2. I live in the UK and charge £14/30 mins and drive out to my pupils in neighbouring towns which is a really good deal for them as most other teachers I know charge an additional £5 to drive out which I do not charge. £30/hr is average in the UK. I will be increasing to £15/30 mins beginnning of next year (or £28 for a full hour). I was getting a few people cancelling at the last minute or having a couple of weeks on and then missing lessons for a week or two, so now I waive the fee for a missed/cancelled lesson in any one 14 week period and any other lessons cancelled or missed during said 14 week period are chargeable or can be rescheduled subject to my availability. I do reduced rates for a couple of students who are strapped for cash but ask them not to divulge this to anyone else. Not sure if this helps anyone.

  3. If a lesson at a music store is $20 or $25 for a 1/2 hour lesson, how much does the teacher actually make?

  4. I don’t think Master of Music takes less than a 45- 50$ an hour. I lived in many places in Canada and USA. I am a classical pianist, teacher for 12 years. The less you charge, the worst your business will be since you are attracting very unreliable/unmotivated clients. Might as well start giving lessons for free instead of charging little. After all, this business is not for a poor people.Arts are always been supported by the rich and middle class. Mechanic charges 50-100$ per hour to fix something on your car. So let’s be real. $ 50 for a lessons with a Master is not that much.

  5. And consider this: a cleaner in a Toronto major hospital, or Food handler makes 20/hour starting salary without any education or experience. I consider all these people giving lessons for 10-15$ complete fools. 90% of the people I know who did similar “cheap” lessons are out of business after few short years. Needless to say that most of them had no qualifications to teach whatsoever. 100% of the parents that order such lessons will see their kids quit in a month or 2 or will be forced to look for another teacher. This my personal experience, I’ve worked for many schools seen many teachers and their business.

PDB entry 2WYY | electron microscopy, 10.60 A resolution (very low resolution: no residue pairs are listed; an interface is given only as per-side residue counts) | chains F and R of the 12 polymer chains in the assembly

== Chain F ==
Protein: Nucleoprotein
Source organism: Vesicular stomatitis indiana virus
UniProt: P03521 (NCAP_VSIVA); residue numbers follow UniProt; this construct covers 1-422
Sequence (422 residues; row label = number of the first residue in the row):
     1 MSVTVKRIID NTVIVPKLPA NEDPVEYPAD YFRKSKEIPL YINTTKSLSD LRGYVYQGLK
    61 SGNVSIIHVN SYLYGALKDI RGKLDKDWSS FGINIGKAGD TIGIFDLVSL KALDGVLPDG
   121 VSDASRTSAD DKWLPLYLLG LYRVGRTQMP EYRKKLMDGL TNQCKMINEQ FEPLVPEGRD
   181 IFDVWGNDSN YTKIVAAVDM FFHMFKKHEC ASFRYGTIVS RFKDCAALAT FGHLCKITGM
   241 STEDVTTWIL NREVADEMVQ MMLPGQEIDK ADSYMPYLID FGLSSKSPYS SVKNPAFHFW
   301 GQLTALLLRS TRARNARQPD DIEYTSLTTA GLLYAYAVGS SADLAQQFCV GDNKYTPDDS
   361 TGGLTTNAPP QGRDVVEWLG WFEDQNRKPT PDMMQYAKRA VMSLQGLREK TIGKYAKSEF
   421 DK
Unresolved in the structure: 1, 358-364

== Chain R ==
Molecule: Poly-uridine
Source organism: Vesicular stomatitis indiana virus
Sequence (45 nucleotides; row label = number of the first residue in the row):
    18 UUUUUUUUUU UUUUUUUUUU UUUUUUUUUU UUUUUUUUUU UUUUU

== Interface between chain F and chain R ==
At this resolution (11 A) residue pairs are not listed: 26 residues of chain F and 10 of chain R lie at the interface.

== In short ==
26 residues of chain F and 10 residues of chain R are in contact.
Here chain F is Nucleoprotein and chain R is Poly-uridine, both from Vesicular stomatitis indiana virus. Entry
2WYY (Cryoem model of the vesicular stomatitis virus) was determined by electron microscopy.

6. many people suffer for common misconceptions: Art must be cheap. Becoming a pro musician is easy. It takes very little time to learn a instrument. Art is for everyone. Everyone can become musician/artist.
    The truth is: it takes very long time, effort and a lots of money to grow a pro musician/artist. Only select group of very intelligent and hard working people will succeed. Art is not for everyone. Art will never be cheap or will not be art. Art is for whoever values it the most. Art is not a dollar store merchandise.

  7. I agree with Cori (#17)(See 18 and 19 also.) It has nothing to do with being a good speller or not. Everyone knows how to look up a word. It has to do with conscientiousness. That is what I would want from my child’s teacher.

  8. To daivd, I don’t think that everyone who seeks out piano lessons is looking to become a professional musician. Yes, sometimes cheaper lessons can also be “cheaper” instruction, as well, sometimes it can be great! In certain parts of the country, $10 – $15 is the going rate for a lesson, it doesn’t make the teacher a “fool”! I have been a piano teacher for 14 years and a musician all my life. I understand the work and dedication that goes into reaching this level. I do my best to instill in my students that same knowledge of the work it takes to have continuous growth. What I have discovered is that it doesn’t matter what I charge when it comes to the dedication of a student to practice and “succeed”. You are right to say that art isn’t for everyone, however who are you to measure the success of another?